### Leading Edge Numerical Modeling in Vadose Zone Ground Water Flow and Transport

This site was dedicated to the proposition that there are still advances to be made in the numerical modeling of below-surface unsaturated ground water flow. It demonstrates the research product of a disabled investigator between about October 1998 and February 2003, with the addition of a surface water dam breach study in 2002. It also contains soil physics and finite difference numerical modeling tutorials written while I was a Technical Assistant to Dr. H. Don Scott when he was at the University of Arkansas, Fayetteville.

Note: This is not the web site for Ballard's Frame Distributors. The robots that search the net for filler material in the various free directories aren't that smart.

A website chronology and new material can be found here

The soil physics and finite difference tutorials are consistently the most popular parts of the site. The soil physics tutorials range in difficulty from sophomore to the senior/graduate/postdoctoral level. They begin with the basics and extend to a new (2001) exact solution to Richards' equation for unsaturated horizontal and vertical flow, which reduces it to a numerical solution of an ordinary differential equation under given conditions. It solves both horizontal imbibition and vertical (top down) infiltration with either pressure or flow inflow boundary conditions. This particular solution solves in steps of saturation instead of space, making the wetting front very well defined regardless of sharpness or depth. New fine details and behaviors are visible that numerical models based on space and time cannot resolve.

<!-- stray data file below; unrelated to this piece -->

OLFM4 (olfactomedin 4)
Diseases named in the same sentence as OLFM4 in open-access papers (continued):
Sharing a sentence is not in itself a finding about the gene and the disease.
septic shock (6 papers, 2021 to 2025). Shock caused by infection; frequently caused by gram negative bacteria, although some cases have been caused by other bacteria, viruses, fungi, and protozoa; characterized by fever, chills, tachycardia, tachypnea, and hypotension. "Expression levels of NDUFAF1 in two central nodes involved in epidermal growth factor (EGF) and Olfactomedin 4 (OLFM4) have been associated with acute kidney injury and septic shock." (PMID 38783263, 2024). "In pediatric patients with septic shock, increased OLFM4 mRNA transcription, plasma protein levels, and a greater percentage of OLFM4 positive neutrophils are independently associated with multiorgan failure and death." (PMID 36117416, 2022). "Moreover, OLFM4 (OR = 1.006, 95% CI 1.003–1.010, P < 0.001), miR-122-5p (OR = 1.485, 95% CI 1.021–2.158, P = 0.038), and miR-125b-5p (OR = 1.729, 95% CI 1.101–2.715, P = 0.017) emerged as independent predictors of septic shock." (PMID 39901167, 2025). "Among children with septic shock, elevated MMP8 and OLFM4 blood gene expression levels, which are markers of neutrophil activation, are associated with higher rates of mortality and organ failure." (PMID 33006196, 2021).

The finite differences tutorial is a brief and limited tutorial in the use of finite difference methods to solve problems in soil physics. It is meant for students at the graduate and undergraduate level who have at least some understanding of ordinary and partial differential equations. After an explanation of how to use finite differences in cook-book fashion, the equations, computer code and graphic results are given for three examples: heat flow, infiltration and redistribution, and contaminant transport in a steady-state flow field.